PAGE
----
Pumps Play Critical Role in Zero Discharge Reprinted from Pumps & Systems Ken Comerford The pumps used in the recovery system behind this nickel/chromium plating operation must handle acidic and alkaline plating and cleaning solutions over a broad pH range, commingled chemical waste streams, and DI high purity water recovered from the ion exchange system. Here’s how they do it. When the process engineers at Columbia Manufacturing, Inc. (Westfield, MA) decided to upgrade their chromium plating line, they were determined to take advantage of the latest and most innovative developments in quality manufacturing procedures while simultaneously serving the growing demand to protect the environment by minimizing or eliminating the discharge of chemical wastes.
According to Ali Salehi, senior vice president of manufacturing and engineering, the company set these specific goals: Find a way to recover and reuse a major portion of the 150,000-gpd of municipal water required for cleaning, plating and rinsing the thousands of feet of metal tubing used in the manufacture of school furniture and bicycle components. Install process systems to recover and reuse the costly chemicals required for the chromium and nickel plating solutions involved in applying decorative and corrosion resistant coatings to the structural tubular components of the products. Create a waste treatment system that would eliminate costs related to securing and maintaining exemption from the Massachusetts DEP air and wastewater discharge permits.
These goals have been consistently met by the installation of an automated, return-type nickel/chromium Napco plating system, and a “zero discharge” resource recovery treatment system designed, built and installed by CASTion Corporation (Worcester, MA) and Columbia. This system is a custom-engineered Controlled Atmosphere Separation Technolog (CAST) packaged concentrated wastewater and valuable chemicals recovery system. CAST can be furnished as a stand-alone wastewater and chemical recovery system, or as part of an integrated plant-wide program to minimize or completely eliminate costly disposal of hazardous waste or process effluent.
This patented program recovers close to 100 percent of valuable chemical resources or wastewater and permits their immediate recycling or reuse at the facility. Because of the wide variety and pH values of process chemicals and waste fluids being treated and transferred, pump design and material selection are critical and must be integrated into the specifications of the custom-engineered wastewater and chemistry recovery system.
Critical to the success of the innovative design features of this new system was the ability to achieve safe and dependable recovery and recirculation of the many costly chemicals used in the automated plating systems, substantial reduction in the huge volume of municipal water required in cleaning and rinsing operations, and the capability of economically providing the large quantities of distilled water required fro the counter current ion exchange system. The pumps selected had to be able to handle acidic and alkaline plating and cleaning solutions over a broad pH range commingled chemical waste streams, and DI high purity water recovered from the ion exchange system. To handle this variety of aggressive fluids, including sodium hydroxide, hydrochloric acid, sulfates, dissolved inorganic contaminants, distilled water and other waste chemicals, the system designers ruled out metal pumps and specified that the pump casing, impeller, flanges and other components coming in contact with the fluids must be made of solid homogeneous Kynar® polyvinylidene fluoride (PVDF) from Arkema, Inc. (Philadelphia, PA).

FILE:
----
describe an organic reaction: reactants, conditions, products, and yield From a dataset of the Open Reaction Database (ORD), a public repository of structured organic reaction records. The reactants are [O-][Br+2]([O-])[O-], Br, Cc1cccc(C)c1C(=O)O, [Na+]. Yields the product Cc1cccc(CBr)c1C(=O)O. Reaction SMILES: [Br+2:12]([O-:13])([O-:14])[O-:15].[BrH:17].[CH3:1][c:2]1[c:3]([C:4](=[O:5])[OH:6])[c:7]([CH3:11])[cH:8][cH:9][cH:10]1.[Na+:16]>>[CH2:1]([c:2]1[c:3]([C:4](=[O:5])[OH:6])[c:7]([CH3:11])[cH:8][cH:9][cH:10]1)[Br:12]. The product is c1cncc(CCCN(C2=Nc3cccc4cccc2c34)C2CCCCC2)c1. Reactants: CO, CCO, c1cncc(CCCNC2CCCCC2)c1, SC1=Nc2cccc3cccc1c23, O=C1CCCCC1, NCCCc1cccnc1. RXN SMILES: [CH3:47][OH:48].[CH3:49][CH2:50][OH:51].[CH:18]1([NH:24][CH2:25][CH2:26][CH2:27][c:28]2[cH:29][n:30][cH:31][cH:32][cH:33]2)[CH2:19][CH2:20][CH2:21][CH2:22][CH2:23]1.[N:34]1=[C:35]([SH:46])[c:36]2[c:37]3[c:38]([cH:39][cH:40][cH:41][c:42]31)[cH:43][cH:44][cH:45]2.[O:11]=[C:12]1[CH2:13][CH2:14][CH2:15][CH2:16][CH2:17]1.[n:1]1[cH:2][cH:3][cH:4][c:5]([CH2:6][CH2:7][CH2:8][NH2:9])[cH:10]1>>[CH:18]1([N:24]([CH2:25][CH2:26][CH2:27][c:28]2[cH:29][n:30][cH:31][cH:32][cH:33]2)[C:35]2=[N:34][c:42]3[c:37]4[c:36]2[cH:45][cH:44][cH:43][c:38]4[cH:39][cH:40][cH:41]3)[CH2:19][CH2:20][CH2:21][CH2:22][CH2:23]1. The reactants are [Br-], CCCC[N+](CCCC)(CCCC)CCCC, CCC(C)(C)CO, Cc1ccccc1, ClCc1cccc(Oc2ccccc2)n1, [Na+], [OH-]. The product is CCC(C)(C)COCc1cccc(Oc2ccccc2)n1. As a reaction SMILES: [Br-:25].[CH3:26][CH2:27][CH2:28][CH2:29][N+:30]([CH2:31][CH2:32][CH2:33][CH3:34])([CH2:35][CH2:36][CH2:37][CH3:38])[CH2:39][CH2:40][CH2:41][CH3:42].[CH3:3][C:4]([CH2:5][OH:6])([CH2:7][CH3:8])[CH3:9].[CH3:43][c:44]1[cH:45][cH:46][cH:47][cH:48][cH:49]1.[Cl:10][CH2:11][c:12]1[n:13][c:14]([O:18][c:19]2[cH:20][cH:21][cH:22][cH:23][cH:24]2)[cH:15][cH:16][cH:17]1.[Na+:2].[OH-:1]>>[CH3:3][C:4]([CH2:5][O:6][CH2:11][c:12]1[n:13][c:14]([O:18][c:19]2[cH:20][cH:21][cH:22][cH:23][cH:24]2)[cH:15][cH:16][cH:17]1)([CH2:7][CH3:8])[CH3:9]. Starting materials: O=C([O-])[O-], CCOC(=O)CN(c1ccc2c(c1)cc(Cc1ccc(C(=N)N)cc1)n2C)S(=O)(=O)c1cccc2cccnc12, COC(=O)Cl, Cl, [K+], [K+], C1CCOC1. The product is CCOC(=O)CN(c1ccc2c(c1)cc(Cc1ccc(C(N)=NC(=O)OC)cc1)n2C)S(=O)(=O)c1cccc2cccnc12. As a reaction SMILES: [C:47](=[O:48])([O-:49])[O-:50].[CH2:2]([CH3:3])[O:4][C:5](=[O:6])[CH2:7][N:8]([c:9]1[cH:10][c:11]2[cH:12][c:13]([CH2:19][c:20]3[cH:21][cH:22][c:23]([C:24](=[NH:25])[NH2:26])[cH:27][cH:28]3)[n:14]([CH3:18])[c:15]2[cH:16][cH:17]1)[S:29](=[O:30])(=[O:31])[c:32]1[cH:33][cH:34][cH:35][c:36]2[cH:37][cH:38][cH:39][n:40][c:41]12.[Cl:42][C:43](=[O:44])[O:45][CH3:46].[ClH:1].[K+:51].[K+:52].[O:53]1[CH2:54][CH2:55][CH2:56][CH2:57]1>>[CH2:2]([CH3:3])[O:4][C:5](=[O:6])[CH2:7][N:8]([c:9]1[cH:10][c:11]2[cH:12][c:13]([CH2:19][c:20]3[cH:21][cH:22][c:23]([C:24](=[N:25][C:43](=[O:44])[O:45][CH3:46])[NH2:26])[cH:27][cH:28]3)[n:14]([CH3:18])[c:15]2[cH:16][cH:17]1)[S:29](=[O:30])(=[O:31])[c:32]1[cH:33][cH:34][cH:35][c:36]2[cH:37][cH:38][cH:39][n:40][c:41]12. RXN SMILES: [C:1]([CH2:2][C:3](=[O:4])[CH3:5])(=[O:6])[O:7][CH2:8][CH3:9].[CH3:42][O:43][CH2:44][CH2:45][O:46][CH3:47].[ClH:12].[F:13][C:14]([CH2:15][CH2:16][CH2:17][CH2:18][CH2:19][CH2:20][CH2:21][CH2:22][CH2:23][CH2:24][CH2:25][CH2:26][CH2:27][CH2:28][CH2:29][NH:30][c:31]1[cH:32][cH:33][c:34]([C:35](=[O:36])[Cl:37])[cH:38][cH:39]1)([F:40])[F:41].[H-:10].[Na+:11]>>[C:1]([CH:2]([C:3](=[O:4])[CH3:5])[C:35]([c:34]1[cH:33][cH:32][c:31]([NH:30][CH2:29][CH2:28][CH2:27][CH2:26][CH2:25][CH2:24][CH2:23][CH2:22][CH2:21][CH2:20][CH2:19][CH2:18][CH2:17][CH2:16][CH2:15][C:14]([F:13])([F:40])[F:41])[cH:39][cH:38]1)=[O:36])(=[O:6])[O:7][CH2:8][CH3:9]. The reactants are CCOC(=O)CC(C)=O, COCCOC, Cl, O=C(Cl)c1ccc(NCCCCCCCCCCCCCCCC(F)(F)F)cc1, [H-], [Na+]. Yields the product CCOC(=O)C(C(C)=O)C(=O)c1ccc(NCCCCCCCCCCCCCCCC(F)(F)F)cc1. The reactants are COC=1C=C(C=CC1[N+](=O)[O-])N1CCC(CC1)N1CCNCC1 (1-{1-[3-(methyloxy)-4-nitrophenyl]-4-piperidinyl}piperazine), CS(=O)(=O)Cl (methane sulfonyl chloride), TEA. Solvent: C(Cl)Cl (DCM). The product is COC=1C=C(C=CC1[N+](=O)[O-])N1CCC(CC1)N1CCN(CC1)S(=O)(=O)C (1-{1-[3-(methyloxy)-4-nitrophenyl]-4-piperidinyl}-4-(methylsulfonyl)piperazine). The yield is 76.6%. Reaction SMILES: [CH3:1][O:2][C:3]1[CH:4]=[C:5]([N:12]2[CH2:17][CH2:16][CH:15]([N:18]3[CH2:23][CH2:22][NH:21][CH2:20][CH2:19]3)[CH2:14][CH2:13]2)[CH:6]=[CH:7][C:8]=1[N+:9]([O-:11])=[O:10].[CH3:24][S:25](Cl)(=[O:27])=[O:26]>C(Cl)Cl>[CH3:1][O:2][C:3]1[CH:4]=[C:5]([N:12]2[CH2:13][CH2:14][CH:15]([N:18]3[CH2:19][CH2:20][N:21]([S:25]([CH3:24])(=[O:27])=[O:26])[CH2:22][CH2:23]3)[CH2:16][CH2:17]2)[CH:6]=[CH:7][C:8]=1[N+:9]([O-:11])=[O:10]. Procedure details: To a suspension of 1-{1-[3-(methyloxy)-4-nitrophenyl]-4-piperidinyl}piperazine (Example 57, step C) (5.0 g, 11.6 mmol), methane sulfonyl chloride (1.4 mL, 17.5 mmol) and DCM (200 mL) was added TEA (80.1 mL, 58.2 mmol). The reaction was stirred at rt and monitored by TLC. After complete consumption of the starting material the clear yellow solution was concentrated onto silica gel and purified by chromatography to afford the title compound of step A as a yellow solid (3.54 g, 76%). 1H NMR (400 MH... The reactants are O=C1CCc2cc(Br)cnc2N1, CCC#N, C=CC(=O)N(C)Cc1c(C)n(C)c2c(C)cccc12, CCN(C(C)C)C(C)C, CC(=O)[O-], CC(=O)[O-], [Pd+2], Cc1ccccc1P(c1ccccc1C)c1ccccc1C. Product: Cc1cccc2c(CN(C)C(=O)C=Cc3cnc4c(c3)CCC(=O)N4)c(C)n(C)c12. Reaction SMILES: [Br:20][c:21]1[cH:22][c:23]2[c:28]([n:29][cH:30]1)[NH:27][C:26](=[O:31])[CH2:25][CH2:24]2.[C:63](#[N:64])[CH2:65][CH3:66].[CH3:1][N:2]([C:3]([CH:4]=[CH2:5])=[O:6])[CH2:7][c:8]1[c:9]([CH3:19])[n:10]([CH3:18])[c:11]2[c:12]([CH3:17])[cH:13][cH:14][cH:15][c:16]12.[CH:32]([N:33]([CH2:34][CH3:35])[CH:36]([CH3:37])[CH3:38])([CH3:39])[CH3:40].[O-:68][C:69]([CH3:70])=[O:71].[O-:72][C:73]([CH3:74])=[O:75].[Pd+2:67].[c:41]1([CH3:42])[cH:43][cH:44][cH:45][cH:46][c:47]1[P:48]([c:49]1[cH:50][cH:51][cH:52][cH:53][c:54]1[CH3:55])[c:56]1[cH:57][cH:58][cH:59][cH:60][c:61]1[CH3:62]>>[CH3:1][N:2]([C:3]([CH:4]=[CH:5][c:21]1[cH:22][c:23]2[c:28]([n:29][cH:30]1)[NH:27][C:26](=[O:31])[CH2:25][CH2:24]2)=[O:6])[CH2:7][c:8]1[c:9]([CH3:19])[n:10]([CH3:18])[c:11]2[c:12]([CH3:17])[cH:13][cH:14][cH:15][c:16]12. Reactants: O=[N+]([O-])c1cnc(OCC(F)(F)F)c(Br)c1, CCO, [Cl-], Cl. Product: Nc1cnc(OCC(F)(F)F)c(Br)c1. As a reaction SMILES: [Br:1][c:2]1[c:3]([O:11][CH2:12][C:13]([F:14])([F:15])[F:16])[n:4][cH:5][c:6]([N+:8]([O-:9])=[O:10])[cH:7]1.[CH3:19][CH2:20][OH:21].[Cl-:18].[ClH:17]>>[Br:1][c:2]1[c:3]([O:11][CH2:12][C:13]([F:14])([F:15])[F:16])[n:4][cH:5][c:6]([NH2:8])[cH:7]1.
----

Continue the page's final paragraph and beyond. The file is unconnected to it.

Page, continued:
The specific pump construction selected for handling these corrosive and aggressive fluids was the Chem-Gard CGA horizontal centrifugal design from Vanton Pump & Equipment (Hillside, NJ) that meets ANSI-B-73 and international DIN standards for process pumps. These end suction centrifugal pumps combine low maintenance centerline discharge and back pullout features and are constructed with a unique wide open seal, sliding bar pedestal configuration that simplifies seal inspection and maintenance.
The system utilizes three of these ANSI thermoplastic centrifugal pumps: one pump for flows of 400-gpm against a 100-ft total dynamic head, and two other pumps for flows of 200-gpm. All fluid contact components are made of Kynar PVDF. Even the stainless steel shafts in these pumps are isolated from the corrosive fluids by thick shaft sleeves made of the same chemically inert thermoplastic.
The turnkey wastewater and product recovery system has resulted in the following advantages:
All recovered wastewater is returned to the rinse baths, and plating solutions that are recovered are returned directly to the plating tanks. Concentrated wastewater from the cleaning and plating lines have their own CASTion ion-recovery systems and are recovered as DI water and are then recycled for use in the rinse tanks.
98 percent of the nickel and chromic acid platin chemicals are recovered and re-used.
There is no discharge into sewer or air, so the company needs no permits from DEP, and is exempt from RCRA permits. Six hundred pounds of chromium trioxide are recovered each week and returned to the plating tank.
As a result of these changes and installation of the recovery systems. Columbia dramatically reduced its overall municipal water use from 150,000-gpd to 3000-gpd. The completely automated process and wastewater treatment systems, using rugged, nonmetallic, chemically-inert thermoplastic recirculation pumps, have substantially increased productivity while reducing maintenance costs.
This closed loop plating facility and the CASTion zero-discharge flash distillation wastewater and chemistry recovery system not only resulted in appreciable cost savings, but also brought the company the